Adjusted EPS for the quarter was $0.23 per share, an increase of 19% compared to the same period last year. Our reported EPS was $0.12 per share, including the impacts of the higher effective rate and a change in fiscal year end for Iron Mountain Europe from October 31 to December 31. I’ll discuss these items more fully later in my remarks.

Overall Q1 was a solid start to the year, we are on track towards delivering strong full year financial performance, consistent with the goals shared on our Q4 earnings call. We are refining our guidance today to include the expected impacts of the recent earthquakes on our Chilean Business, including items such as insurance deductibles and remediation costs.

Let’s now turn to slide four and begin or review of the first quarter results. Slide four compares results for this quarter to the first quarter of 2009. As I mentioned, revenues for the quarter were up 7% to $777 million. From a segment perspective, North American Physical posted 4% internal growth, supported by 4% storage internal growth, and strong complementary service revenue performance.

Overall gains were constrained by continued pressures on core service activity levels, including the impacts from our usually severe winter weather in several major markets. Our international physical segment reported 6% internal growth, supported by solid 8% growth in core revenues.

These gains were moderated by declines in complementary revenues, due primarily to lower project activity, and our legal segment reported revenue growth of 3% for the first quarter, including benefits from the Mimosa acquisition we completed at the end of February. Internal growth for the segment was minus 1% as eDiscovery gains were offset by impacts from lower subscription sales in the recent quarters.

Sustainable benefits from productivity initiatives and pricing gains, particularly in our North American Physical segment drove higher service gross margins supporting a 190 basis point improvement in our consolidated gross margin. Higher storage gross margins, aided by improved price in North American physical, and gains in our international physical business were also key contributor growth to gross margin improvements.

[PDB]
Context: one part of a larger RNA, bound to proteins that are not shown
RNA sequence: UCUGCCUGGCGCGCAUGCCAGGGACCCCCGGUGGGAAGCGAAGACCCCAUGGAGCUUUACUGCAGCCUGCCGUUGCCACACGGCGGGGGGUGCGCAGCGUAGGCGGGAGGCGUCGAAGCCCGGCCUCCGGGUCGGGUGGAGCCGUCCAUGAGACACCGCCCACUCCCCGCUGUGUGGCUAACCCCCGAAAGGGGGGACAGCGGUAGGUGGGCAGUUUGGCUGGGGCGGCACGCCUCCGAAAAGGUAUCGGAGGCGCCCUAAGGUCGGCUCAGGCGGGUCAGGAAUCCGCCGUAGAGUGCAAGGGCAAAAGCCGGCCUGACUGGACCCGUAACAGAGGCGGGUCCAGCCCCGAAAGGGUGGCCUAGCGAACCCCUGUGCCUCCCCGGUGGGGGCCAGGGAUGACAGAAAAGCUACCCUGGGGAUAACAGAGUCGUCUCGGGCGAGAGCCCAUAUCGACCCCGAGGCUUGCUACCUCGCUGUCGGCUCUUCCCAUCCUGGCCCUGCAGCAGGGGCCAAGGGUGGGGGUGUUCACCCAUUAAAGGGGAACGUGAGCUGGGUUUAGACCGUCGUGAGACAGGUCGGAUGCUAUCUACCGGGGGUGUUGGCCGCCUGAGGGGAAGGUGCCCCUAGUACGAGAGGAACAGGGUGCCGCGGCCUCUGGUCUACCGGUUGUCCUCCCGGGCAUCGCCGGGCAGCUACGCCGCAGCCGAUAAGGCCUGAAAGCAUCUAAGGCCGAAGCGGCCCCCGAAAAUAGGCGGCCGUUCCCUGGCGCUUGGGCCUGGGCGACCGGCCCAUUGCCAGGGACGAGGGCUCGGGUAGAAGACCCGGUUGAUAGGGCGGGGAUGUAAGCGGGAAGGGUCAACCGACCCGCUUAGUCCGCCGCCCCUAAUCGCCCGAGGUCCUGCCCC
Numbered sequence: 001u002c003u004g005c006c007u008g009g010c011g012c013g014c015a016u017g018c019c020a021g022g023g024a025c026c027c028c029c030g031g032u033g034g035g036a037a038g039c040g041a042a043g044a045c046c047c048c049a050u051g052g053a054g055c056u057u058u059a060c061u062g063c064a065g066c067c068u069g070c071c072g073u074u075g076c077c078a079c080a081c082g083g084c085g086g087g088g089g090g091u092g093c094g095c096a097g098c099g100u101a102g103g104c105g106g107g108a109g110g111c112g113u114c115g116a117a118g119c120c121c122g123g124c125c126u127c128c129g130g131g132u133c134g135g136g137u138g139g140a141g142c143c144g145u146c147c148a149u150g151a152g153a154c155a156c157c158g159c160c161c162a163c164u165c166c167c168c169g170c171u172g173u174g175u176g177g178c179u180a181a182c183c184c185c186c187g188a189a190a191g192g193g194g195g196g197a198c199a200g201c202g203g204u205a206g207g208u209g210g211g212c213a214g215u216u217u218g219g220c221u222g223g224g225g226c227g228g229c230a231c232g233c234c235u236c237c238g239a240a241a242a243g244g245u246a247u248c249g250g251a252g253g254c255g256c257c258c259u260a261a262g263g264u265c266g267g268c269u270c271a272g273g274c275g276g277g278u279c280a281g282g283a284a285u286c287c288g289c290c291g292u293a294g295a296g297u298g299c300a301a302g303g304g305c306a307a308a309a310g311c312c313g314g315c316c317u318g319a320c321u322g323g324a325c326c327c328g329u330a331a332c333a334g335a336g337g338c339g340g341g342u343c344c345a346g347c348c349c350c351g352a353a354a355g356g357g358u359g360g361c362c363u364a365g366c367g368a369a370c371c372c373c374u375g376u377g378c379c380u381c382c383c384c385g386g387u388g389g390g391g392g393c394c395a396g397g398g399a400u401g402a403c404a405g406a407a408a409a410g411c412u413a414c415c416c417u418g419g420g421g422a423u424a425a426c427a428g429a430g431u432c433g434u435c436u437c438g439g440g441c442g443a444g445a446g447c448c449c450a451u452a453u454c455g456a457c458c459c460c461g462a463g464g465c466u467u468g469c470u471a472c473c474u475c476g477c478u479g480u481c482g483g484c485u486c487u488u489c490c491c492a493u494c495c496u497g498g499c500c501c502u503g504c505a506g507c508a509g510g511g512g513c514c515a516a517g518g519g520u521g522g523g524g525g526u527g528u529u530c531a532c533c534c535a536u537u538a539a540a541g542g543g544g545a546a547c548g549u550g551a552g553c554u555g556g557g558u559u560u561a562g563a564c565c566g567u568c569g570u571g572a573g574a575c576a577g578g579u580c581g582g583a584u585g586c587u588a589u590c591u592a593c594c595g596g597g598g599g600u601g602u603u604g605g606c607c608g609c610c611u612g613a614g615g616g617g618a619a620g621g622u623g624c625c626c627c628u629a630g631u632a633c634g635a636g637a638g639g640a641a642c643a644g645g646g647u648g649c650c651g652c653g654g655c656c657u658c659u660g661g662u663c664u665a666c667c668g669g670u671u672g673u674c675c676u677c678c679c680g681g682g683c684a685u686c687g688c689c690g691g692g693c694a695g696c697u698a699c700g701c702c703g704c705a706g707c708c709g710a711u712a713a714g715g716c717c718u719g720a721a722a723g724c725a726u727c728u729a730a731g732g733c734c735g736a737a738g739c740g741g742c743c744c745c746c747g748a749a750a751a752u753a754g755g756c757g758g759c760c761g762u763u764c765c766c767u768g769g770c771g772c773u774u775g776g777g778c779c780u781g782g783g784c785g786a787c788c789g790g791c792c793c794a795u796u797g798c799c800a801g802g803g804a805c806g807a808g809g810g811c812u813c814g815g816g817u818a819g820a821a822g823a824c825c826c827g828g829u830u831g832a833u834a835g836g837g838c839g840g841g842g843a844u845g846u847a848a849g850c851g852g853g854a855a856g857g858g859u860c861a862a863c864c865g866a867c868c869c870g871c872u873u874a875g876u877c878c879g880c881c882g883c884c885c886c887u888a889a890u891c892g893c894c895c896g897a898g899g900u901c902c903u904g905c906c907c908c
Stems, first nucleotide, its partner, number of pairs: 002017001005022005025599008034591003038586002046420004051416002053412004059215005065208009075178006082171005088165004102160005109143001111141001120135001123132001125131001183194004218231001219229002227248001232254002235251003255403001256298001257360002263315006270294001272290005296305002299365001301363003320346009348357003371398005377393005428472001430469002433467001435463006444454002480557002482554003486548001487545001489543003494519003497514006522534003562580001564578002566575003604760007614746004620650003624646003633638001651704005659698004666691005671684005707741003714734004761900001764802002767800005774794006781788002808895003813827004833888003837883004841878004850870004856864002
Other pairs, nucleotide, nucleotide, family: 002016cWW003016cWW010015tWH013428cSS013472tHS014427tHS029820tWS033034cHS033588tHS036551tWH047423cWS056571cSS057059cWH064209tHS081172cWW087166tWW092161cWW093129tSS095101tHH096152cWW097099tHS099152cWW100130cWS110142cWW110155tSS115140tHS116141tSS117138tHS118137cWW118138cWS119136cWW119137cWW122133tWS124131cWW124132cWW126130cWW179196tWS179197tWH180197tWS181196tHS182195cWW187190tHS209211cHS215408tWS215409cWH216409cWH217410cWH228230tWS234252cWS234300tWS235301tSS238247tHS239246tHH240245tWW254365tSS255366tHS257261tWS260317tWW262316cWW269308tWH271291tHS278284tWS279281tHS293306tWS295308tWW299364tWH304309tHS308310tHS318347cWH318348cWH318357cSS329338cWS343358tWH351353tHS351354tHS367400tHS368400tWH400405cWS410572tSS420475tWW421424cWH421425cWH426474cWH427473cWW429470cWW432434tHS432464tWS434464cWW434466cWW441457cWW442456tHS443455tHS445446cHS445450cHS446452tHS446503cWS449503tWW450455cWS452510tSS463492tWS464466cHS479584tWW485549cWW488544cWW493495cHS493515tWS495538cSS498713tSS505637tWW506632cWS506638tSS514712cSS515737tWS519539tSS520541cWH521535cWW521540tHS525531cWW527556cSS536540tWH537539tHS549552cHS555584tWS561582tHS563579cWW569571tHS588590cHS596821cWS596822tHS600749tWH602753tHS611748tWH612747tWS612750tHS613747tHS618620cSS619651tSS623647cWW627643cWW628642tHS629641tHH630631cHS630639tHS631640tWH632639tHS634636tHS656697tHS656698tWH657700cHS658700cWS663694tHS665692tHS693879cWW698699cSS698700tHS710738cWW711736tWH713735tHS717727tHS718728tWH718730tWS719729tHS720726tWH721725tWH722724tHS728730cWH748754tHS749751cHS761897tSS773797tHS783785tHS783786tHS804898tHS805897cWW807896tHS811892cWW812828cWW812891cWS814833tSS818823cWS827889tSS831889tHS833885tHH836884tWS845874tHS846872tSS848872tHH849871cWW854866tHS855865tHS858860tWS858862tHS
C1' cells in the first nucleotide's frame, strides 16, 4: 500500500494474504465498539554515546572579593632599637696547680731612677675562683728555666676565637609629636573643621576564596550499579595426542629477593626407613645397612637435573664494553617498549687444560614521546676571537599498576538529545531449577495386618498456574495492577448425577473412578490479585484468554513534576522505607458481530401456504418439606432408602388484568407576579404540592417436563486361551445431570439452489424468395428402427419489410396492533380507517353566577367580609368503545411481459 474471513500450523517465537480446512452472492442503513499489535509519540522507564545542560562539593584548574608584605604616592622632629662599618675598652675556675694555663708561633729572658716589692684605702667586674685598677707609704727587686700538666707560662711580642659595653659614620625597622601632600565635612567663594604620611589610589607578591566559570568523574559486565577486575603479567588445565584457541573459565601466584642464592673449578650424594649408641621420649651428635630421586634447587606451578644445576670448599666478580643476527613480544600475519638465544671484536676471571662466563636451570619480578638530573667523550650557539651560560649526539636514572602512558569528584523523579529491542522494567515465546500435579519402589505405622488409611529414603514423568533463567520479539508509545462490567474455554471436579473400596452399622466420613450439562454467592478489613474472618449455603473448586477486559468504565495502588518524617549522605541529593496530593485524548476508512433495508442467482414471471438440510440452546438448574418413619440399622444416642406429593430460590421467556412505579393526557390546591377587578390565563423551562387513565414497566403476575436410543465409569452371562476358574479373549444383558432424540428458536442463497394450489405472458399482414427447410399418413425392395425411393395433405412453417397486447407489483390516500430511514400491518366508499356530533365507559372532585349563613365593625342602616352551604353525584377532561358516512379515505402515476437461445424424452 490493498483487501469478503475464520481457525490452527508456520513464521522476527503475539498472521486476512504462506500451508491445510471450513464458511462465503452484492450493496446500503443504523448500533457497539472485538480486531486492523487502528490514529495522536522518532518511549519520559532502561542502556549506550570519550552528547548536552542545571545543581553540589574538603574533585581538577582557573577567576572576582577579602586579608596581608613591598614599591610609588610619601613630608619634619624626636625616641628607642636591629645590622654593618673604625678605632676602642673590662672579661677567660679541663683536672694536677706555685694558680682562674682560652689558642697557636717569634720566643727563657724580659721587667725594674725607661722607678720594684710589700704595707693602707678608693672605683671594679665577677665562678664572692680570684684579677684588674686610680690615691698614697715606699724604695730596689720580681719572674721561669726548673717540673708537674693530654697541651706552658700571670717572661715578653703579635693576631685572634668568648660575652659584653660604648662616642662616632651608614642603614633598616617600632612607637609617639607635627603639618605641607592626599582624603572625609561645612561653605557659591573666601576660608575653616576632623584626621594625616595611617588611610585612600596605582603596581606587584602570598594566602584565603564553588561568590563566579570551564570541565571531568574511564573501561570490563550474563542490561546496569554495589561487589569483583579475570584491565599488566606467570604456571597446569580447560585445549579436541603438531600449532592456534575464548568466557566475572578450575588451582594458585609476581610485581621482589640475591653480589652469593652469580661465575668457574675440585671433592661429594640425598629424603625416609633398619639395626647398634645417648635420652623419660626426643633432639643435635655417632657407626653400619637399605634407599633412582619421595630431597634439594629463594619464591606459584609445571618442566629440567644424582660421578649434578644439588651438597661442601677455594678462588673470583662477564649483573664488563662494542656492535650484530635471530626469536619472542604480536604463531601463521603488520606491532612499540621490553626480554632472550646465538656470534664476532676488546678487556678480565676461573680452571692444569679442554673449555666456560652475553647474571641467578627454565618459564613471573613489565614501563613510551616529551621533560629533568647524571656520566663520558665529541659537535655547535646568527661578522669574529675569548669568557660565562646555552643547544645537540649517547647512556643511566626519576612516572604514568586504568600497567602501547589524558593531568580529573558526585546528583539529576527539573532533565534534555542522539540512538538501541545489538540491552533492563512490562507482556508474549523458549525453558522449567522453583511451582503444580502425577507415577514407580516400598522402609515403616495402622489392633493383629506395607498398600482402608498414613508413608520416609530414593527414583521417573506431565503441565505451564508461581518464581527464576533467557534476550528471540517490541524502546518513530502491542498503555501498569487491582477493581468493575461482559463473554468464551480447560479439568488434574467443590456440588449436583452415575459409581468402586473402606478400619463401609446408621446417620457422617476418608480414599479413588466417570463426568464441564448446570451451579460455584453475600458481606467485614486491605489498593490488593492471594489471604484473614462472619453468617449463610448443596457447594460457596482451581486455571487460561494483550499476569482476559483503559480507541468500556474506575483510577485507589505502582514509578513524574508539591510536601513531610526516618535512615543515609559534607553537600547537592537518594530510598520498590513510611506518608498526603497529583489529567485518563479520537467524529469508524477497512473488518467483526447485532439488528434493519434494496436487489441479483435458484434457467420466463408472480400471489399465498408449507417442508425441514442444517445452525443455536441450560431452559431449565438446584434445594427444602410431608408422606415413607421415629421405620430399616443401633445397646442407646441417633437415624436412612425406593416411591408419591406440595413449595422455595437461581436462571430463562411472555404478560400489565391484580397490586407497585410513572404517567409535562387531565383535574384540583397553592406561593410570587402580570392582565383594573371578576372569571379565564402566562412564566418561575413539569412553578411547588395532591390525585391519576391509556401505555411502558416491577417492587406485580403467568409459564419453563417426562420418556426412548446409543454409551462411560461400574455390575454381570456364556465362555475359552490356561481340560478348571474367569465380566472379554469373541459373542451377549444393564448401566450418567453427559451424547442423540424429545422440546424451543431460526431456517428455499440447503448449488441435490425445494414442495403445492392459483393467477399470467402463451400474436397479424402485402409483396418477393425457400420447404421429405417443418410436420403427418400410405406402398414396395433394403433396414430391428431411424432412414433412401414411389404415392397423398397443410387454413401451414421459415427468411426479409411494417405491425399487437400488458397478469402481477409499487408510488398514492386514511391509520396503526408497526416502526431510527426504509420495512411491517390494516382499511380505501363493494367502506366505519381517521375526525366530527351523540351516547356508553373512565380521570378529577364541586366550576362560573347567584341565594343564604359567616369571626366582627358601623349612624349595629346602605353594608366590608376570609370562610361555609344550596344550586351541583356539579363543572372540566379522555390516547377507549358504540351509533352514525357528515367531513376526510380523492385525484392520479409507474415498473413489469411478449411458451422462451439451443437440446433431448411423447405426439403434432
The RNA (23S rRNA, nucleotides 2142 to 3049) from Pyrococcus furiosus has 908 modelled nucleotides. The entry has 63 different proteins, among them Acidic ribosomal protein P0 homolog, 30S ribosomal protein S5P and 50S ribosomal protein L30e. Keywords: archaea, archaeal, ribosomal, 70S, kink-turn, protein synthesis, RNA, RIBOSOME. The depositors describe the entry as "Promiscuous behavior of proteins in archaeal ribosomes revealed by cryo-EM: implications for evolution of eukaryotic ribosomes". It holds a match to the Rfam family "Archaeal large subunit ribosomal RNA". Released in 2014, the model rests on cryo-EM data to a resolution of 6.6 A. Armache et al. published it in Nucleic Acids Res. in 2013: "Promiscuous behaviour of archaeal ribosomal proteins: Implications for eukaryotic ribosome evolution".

Adjusted OIBDA grew 11%, driven by strong gross profit gains. Below the adjusted OIBDA line, depreciation was $76 million, and amortization was $9 million, in line with our forecast.

Other expense for the quarter was $9 million, including $5 million of charges related to foreign currency rate changes, and a $4 million one-time charge related to the change in Iron Mountain Europe’s physical year from October 31 to December 31. This charge represents the net impact of this change for two years ended December 31, 2009. There were no other effects of this change in our P&L.

Adjusted EPS for the quarter was $0.23 per share, an increase of 19% compared to the prior year, with strong operating performance and flat year-on-your interest expense. Reported EPS for the first quarter was $0.12 per share. The reported earnings were impacted by a higher affected tax rate, reflecting the impact of discrete items, which more than offset higher pretax income.

The structural cash rate for the first quarter was 39%, as the impact of expired tax legislation was less than originally expected. The impact of discrete tax items, primarily related to foreign currency rate changes in the quarter added 23 points to the effective tax rate. We expect the structural tax rate for 2010 to be 39%. Let’s now take a closer look at our revenue growth on slide five.